$100 Ideas: In a Tight Spot

March 9, 2012 04:48 AM

p58 100 Ideas   4Amid the hustle and bustle of planting season, Kristin Gall of New Cambria, Mo., was thrilled to find a strong, reliable and inexpensive way to replace the hydraulic hoses that string through his planter frame. He raises corn, soybeans, cattle and a few hogs in north central Missouri and does most of the repair work on his equipment himself.

"When a hydraulic hose inside the tongue of my planter blew, I had to find a way to thread a new hose inside the cramped, Y-shaped tongue. After a couple of failed attempts, I took a National Pipe Thread (NPT) pipe nipple that matched the size of the hose, cut it in half and MIG welded a chain link to one end of each piece, creating a U-joint that would allow the hoses to flex around the sharp corners. To protect the open hose from the dirt and dust in the frame, I filled the U-joint nipple with weld."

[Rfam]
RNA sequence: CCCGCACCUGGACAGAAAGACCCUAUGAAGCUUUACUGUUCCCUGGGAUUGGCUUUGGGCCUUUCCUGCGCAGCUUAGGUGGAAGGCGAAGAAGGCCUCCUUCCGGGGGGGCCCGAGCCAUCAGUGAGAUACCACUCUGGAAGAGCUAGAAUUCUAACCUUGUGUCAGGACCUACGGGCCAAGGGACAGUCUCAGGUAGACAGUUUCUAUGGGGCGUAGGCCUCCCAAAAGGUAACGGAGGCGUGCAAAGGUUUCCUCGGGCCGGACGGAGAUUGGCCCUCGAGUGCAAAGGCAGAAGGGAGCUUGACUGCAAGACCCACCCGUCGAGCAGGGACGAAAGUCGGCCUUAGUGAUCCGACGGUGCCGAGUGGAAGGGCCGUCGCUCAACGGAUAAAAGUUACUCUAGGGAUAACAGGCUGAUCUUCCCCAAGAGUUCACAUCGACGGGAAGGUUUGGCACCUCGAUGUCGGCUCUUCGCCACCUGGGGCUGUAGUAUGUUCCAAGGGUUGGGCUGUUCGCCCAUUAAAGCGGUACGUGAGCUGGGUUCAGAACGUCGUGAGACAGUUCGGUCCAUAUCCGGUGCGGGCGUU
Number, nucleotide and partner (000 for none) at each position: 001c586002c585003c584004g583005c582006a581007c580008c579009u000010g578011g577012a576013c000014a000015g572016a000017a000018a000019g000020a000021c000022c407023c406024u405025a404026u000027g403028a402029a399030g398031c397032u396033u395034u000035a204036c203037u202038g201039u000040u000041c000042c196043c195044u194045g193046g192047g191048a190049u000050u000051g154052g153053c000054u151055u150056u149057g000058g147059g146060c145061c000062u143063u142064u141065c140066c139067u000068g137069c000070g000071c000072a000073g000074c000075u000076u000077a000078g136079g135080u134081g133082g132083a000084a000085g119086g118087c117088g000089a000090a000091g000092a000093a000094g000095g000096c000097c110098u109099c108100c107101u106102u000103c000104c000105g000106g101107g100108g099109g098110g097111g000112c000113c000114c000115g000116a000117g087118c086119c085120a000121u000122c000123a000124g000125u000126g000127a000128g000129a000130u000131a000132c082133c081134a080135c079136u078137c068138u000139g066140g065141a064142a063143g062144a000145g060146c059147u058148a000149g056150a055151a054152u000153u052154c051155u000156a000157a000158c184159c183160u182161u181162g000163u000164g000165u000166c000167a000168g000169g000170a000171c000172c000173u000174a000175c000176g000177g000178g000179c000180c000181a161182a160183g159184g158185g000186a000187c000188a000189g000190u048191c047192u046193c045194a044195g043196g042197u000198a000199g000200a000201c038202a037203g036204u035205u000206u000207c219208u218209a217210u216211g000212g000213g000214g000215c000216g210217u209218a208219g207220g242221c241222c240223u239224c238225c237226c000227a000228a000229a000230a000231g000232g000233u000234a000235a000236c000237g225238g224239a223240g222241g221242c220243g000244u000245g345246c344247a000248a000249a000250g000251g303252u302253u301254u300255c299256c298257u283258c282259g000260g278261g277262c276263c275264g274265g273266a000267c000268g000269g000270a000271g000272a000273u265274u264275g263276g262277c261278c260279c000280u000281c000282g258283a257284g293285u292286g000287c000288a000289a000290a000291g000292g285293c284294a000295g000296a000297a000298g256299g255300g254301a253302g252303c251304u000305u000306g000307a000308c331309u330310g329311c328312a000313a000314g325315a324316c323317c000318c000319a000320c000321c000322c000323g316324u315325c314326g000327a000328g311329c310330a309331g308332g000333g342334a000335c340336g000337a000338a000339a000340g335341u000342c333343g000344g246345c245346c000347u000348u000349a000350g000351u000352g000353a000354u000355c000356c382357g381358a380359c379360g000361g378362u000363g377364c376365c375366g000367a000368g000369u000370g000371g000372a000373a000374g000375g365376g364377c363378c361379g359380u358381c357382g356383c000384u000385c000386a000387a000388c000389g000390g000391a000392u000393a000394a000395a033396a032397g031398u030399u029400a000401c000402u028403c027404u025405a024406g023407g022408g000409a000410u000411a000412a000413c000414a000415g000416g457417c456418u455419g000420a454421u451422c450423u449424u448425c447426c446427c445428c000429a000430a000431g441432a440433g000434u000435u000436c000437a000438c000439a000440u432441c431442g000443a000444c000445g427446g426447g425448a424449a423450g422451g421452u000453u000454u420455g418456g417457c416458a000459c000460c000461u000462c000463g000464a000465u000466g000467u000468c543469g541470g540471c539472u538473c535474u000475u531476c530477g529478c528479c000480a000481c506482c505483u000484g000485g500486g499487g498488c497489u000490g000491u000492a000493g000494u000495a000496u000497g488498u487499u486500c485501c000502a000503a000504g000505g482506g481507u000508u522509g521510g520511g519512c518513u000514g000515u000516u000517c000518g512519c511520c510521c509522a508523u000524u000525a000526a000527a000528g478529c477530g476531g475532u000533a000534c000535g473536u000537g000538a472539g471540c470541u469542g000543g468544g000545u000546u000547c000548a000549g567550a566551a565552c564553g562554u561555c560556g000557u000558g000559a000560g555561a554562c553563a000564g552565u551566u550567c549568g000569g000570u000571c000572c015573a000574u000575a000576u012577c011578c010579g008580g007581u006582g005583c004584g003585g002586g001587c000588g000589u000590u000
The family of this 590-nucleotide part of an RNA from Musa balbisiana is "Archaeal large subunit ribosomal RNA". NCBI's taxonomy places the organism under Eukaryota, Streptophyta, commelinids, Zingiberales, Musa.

p58 100 Ideas   1


p58 100 Ideas   2Secure Connection

Sometimes I have trouble getting a secure connection when connecting implement hydraulic hoses to my tractor. I took a piece of pipe that would mate to the shoulder of the male coupling or the fitting and cut it open. Then I welded the cut pipe to a length of ¾" shaft. Now, I align the couplings and tap the shaft lightly to make a secure connection.

John Mohr
Prosser, Wash.



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Labeled and Ready to Recharge

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It’s a hassle to not be able to find the correct charging cord or battery cradle for your battery-powered tools. I built a simple charging station for all of my rechargeable items: spotlights, drills, screwdrivers, etc. I installed a shelf, then attached a gang outlet above it. Each charging cord is
attached, labeled and color-coded to the tool it matches. To keep the cords from tangling, I wrap them with a cable tie.

Tommy Snell
Toomsuba, Miss.



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